Proving once more that the kind of car a man drives can exert great influence over the women with whom he is able to fraternize, this Mazda viral, seeded by London's DMC and created by Quiet Storm, shows Mazda wielding great power over Aston Martin and Porsche. Well, until you realize what the woman was actually looking for.
The film clip was written and directed by Cat and Jo at Quiet Storm - which just signed Lee and Dan, the controversial creative duo of VW Suicide Bomber fame. The clip's music was created through Quiet Storm in conjunction with music producer Pete Diggens, using lyrics written by the directors Cat and Jo.
An un-named Norwegian clothing brand apparently hired a man to parachute off the Eiffel Tower for a publicity stunt. Unfortunately, the man's parachute somehow got caught and he plunged to his death. We're quite confident in saying this wasn't quite the publicity for which the marketer was hoping. AP news reports "the man, 31, entered the tower with a hidden parachute and a helmet that had a small video camera attached to it, an official at Paris' police headquarters said on condition of anonymity."
While Abercrombie & Fitch will explain it away as some sort of reverse psychology, others think the new alcohol themed t-shirts promote underage drinking. With slogans like "Sotally Tober," "If you can read this, you need another cocktail" and "Bad girls chug. Good girls drink quickly," there's no hiding the message. However, no kid is going to wear a shirt that says, "Gee, drinking is really bad. You shouldn't do it." At least these shirts might spark discussion about drinking and older folks ought to realize most kids aren't stupid enough to think A & F would promote drinking any more than they would promote Nazism.
While we passed this off as just another method to promote his book, Life After the 30-Second Spot, we have to admit this video, created by Joe Jaffe, about the television upfront is insightful and humorous pointing out the absurdity of the entire sell/buy dance agency buyers and networks sales rep perform each year. Give it a look. Have a laugh. Then get back to all those upfront meetings and parties you have scheduled this week.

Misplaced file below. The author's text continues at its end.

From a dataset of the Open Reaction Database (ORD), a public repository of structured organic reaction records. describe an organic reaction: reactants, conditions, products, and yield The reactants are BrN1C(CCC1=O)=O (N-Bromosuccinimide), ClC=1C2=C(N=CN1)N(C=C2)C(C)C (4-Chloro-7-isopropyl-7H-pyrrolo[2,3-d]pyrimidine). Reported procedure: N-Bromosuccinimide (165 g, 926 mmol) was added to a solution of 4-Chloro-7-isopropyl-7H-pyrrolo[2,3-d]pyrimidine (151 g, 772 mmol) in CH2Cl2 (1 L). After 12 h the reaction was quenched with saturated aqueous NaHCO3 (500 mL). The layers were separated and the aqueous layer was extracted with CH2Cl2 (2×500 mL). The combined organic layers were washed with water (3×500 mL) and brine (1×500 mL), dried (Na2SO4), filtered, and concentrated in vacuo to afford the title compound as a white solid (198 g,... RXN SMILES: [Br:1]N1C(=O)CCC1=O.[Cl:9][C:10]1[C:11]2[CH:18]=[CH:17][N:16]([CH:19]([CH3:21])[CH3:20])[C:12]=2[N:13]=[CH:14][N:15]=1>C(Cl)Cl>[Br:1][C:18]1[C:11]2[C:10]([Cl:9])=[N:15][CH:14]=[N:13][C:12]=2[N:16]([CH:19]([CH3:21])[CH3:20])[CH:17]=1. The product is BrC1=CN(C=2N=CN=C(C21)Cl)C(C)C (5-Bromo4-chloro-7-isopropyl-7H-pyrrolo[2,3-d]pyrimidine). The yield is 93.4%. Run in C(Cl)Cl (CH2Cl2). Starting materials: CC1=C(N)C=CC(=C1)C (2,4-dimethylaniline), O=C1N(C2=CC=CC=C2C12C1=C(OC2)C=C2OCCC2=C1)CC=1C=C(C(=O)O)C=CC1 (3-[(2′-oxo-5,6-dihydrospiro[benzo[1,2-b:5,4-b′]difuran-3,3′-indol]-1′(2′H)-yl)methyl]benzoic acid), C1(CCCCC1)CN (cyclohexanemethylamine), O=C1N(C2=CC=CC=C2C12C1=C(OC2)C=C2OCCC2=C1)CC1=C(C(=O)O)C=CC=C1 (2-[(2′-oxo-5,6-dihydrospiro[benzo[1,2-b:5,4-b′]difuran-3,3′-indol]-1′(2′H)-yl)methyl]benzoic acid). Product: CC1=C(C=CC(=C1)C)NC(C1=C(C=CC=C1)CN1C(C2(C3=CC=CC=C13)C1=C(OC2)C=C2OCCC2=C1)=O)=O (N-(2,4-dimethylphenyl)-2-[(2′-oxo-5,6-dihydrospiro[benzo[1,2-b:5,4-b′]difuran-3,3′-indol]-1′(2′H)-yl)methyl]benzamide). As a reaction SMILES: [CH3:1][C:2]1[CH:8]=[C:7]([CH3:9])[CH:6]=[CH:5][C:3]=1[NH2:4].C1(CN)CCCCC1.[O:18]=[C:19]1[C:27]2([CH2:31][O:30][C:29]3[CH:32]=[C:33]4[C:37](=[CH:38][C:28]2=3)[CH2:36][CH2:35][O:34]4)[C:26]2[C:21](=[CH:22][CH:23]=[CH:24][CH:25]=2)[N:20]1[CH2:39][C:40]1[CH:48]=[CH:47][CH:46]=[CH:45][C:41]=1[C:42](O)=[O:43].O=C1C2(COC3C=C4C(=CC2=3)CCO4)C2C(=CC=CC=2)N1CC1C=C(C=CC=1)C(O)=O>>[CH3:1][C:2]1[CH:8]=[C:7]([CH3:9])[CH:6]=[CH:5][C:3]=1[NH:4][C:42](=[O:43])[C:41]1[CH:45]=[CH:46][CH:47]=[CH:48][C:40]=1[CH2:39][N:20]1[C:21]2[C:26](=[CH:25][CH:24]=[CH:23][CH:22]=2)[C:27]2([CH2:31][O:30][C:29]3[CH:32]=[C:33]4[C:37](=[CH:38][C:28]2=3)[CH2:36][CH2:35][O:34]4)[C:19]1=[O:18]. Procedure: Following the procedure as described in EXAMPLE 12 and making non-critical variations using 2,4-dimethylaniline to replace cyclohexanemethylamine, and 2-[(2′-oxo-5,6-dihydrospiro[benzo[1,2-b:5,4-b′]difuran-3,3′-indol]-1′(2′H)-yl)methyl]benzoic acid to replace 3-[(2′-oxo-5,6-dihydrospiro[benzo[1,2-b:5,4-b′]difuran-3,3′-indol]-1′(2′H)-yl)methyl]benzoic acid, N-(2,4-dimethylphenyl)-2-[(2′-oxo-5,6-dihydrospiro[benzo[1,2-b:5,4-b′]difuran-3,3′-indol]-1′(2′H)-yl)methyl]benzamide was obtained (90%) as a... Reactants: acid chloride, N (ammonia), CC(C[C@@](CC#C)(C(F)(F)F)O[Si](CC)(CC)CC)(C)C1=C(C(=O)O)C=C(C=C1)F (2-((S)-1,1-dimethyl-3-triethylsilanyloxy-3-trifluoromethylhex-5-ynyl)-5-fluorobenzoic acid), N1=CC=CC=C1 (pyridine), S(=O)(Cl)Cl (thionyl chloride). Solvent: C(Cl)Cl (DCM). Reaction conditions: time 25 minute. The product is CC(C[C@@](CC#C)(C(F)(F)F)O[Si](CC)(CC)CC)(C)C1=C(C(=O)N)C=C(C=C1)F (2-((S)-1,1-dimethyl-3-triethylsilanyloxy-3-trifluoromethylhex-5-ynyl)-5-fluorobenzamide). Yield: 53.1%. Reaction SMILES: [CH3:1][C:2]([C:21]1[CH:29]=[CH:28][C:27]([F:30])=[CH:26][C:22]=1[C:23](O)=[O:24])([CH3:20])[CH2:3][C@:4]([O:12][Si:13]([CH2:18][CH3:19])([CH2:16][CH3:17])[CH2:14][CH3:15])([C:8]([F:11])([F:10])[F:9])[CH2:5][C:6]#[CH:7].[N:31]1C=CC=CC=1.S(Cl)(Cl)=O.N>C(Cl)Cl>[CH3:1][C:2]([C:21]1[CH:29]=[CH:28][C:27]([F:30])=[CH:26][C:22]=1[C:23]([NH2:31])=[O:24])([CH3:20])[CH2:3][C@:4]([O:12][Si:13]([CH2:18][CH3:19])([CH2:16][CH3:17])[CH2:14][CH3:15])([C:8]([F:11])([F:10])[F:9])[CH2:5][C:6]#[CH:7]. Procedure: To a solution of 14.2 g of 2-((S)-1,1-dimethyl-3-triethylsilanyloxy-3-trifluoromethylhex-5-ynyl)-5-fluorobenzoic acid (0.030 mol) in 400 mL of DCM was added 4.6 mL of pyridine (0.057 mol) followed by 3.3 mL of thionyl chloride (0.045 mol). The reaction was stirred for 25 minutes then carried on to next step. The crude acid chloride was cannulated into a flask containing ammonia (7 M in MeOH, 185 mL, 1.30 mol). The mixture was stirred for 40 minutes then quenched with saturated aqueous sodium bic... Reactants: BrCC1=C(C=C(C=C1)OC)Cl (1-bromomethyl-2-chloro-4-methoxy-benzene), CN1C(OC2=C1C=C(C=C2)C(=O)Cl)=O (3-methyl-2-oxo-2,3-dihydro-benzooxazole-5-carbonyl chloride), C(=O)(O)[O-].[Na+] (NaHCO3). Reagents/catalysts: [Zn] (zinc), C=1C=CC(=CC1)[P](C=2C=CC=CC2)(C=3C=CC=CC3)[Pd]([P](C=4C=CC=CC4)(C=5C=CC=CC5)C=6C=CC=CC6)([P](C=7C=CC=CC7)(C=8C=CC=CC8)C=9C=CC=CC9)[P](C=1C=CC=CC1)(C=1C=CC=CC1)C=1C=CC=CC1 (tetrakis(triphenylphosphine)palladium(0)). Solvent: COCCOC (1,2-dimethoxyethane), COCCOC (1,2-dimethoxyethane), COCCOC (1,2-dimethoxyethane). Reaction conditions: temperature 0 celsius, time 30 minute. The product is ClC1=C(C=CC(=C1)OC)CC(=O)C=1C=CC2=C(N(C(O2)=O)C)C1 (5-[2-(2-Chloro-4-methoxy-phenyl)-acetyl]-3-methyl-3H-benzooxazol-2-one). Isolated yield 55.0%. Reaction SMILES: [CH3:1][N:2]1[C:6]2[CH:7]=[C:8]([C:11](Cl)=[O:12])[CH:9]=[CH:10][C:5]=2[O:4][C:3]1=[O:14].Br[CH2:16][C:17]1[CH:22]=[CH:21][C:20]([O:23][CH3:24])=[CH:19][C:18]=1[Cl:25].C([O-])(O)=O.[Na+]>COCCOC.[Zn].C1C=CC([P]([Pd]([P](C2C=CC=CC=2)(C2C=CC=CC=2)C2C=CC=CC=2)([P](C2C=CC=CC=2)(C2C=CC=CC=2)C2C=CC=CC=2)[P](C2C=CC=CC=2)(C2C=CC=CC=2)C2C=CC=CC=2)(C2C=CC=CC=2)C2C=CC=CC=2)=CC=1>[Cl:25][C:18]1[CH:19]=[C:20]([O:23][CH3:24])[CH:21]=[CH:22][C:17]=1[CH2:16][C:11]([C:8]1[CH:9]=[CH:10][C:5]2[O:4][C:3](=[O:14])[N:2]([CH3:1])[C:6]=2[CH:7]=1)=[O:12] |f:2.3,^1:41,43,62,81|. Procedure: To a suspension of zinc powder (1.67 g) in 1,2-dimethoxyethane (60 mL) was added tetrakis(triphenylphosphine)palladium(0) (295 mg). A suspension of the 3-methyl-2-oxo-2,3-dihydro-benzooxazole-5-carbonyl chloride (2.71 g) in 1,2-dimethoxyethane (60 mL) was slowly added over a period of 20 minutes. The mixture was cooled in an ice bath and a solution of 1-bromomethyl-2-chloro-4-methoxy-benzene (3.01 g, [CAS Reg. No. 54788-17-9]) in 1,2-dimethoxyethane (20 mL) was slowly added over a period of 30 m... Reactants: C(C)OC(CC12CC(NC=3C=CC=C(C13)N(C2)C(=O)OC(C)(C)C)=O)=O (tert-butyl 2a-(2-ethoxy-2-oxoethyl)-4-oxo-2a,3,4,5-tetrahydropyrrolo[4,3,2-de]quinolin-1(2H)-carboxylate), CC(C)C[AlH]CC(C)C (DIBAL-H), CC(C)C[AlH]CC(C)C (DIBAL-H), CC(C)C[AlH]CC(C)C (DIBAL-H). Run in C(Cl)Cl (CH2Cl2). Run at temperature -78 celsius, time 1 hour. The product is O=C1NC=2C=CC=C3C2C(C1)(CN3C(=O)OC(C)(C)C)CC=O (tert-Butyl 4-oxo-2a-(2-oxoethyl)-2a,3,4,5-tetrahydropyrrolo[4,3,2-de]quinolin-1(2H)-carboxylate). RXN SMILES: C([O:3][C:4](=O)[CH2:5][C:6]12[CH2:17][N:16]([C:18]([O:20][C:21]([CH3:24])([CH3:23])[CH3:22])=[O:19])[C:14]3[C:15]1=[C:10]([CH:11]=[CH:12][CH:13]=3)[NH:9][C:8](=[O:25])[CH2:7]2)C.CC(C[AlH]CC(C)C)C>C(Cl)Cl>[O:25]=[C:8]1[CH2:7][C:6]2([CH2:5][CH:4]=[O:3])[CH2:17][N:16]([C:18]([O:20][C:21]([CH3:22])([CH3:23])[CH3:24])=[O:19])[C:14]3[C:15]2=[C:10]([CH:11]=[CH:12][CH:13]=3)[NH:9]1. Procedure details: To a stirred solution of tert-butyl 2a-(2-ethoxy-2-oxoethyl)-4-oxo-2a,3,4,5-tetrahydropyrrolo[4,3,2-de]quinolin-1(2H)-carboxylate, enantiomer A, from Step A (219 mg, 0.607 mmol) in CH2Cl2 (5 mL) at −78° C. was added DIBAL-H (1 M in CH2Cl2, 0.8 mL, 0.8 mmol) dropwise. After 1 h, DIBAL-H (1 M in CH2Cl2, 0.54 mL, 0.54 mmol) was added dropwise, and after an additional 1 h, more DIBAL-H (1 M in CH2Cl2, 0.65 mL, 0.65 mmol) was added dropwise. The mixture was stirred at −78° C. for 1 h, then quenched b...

HP has capitalized on the popularity of Gwen Stefani's fixation with Japanese Harajuku culture (fad?) and the Harajuku-styled girls that follow her around everywhere she goes by offering the special edition Photosmart R607 Harajuku Lovers Digital Camera by Gwen Stefani. It's the usual Americanization of a micro-culture that some say isn't even a culture at all. Tian has more on the whole Harajuku thing here.
This visually interesting ad, which mixes live action with animation, for the Peugeot 1007 follows a guy through his day as he bypasses life's obstacles such as an over crowded elevator, a long newsstand line, a rain storm, and a traffic jam. All to show how powerfully enabling a little car like the Peugeot 1007 can be.
A hilarious site containing a Ronco-style TV commercial in the vein of all those other agency spoofs, called, "Ad Guy Starter Kit," provides those wishing to become super cool ad guys a kit which includes a dickie, soul patch (chin hair), certificate of creativity, eight piece tchotchke desk set, coffee shop card, bagel with cream cheese and, yes, a Creanus Award. The site was created by Young Isaac, a Columbus, Ohio-based ad agency. Of course, it's all virally and you're supposed to send it off to all your ad buddies.
New York Times television critic Virginia Heffernan is on the scene this week live-blogging the upfronts. Tune in for her witty takes on Jeff Zucker. Imagine her rolling her eyes as Zucker's presentation pokes fun at last years flops, Hawaii, LAX and Father of the Pride. Read how she likens it to a parent slapping a kid. And wallow in the appearances of Tina Fey and Ming-Na, both pregnant, both promoting a new show called Inconceivable, in which a woman gets implanted with the wrong eggs. Wait. Pregnancy take nine months, right? How's that show going to get dragged out for five years?
Yesterday, Mario Marsicano stumbled upon a street promotion at Park and 53rd in New York City, part of a larger Degree In-Action Heroes promotion which involves the use of action heroes who do good because they, well, use Degree deodorant. The street promotion was a "live" version of the "Suck Up" In-Action Hero who, as the name implies, sucks up to his boss.
Because the man in the In-Action Hero booth is an actual human being, Marsicano wondered what would drive a person to sign up for this thankless job. Well, there's money, of course. But, maybe he just needed a lifetime supply of deodorant. He'll certainly need it standing in that box.
The New York Times has made the speculation official announcing it will charge for some of its online content. A new product, called TimesSelect, will place many of the paper's columnist behind a $49.95 per year wall yet subscribers to the physical paper will be able to access all online content for free. Reportedly, general news will continue to remain free for all. The fee also grants access to the paper's archives which currently date back to 1980 and will ultimately offer content back to 1851. New York Times SVP of Digital Operations Martin Nisenholtz hopes the move will add an additional revenue stream for the company without cannibalizing current levels of ad revenue.